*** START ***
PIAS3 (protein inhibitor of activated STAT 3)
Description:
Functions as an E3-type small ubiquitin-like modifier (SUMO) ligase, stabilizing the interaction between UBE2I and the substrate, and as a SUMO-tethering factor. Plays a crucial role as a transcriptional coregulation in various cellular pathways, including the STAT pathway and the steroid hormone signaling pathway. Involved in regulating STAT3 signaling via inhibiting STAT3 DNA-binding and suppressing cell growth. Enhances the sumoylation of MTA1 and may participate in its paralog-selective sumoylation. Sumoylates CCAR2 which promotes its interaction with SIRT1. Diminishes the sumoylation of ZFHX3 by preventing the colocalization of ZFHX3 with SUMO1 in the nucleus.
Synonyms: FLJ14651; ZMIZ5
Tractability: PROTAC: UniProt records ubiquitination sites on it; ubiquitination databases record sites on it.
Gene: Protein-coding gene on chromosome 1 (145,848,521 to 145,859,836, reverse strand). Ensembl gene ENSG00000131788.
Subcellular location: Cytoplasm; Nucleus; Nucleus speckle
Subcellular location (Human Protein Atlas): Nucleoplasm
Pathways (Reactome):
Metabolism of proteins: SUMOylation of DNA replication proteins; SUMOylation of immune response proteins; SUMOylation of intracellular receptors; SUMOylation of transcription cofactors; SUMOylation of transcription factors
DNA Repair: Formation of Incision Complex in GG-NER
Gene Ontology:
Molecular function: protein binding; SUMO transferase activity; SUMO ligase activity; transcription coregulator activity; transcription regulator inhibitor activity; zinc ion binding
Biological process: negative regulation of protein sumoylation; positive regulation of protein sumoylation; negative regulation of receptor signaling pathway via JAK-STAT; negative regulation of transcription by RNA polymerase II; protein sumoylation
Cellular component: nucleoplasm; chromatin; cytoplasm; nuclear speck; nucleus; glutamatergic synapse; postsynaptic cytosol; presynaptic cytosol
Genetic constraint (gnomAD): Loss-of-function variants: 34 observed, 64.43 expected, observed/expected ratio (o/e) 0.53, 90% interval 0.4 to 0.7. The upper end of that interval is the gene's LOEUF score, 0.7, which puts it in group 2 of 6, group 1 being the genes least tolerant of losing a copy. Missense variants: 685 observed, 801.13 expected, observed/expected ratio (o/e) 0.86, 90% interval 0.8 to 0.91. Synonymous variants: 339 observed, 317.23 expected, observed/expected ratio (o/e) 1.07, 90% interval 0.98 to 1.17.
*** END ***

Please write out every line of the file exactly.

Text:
PIAS3 (protein inhibitor of activated STAT 3)
Description:
Functions as an E3-type small ubiquitin-like modifier (SUMO) ligase, stabilizing the interaction between UBE2I and the substrate, and as a SUMO-tethering factor. Plays a crucial role as a transcriptional coregulation in various cellular pathways, including the STAT pathway and the steroid hormone signaling pathway. Involved in regulating STAT3 signaling via inhibiting STAT3 DNA-binding and suppressing cell growth. Enhances the sumoylation of MTA1 and may participate in its paralog-selective sumoylation. Sumoylates CCAR2 which promotes its interaction with SIRT1. Diminishes the sumoylation of ZFHX3 by preventing the colocalization of ZFHX3 with SUMO1 in the nucleus.
Synonyms: FLJ14651; ZMIZ5
Tractability: PROTAC: UniProt records ubiquitination sites on it; ubiquitination databases record sites on it.
Gene: Protein-coding gene on chromosome 1 (145,848,521 to 145,859,836, reverse strand). Ensembl gene ENSG00000131788.
Subcellular location: Cytoplasm; Nucleus; Nucleus speckle
Subcellular location (Human Protein Atlas): Nucleoplasm
Pathways (Reactome):
Metabolism of proteins: SUMOylation of DNA replication proteins; SUMOylation of immune response proteins; SUMOylation of intracellular receptors; SUMOylation of transcription cofactors; SUMOylation of transcription factors
DNA Repair: Formation of Incision Complex in GG-NER
Gene Ontology:
Molecular function: protein binding; SUMO transferase activity; SUMO ligase activity; transcription coregulator activity; transcription regulator inhibitor activity; zinc ion binding
Biological process: negative regulation of protein sumoylation; positive regulation of protein sumoylation; negative regulation of receptor signaling pathway via JAK-STAT; negative regulation of transcription by RNA polymerase II; protein sumoylation
Cellular component: nucleoplasm; chromatin; cytoplasm; nuclear speck; nucleus; glutamatergic synapse; postsynaptic cytosol; presynaptic cytosol
Genetic constraint (gnomAD): Loss-of-function variants: 34 observed, 64.43 expected, observed/expected ratio (o/e) 0.53, 90% interval 0.4 to 0.7. The upper end of that interval is the gene's LOEUF score, 0.7, which puts it in group 2 of 6, group 1 being the genes least tolerant of losing a copy. Missense variants: 685 observed, 801.13 expected, observed/expected ratio (o/e) 0.86, 90% interval 0.8 to 0.91. Synonymous variants: 339 observed, 317.23 expected, observed/expected ratio (o/e) 1.07, 90% interval 0.98 to 1.17.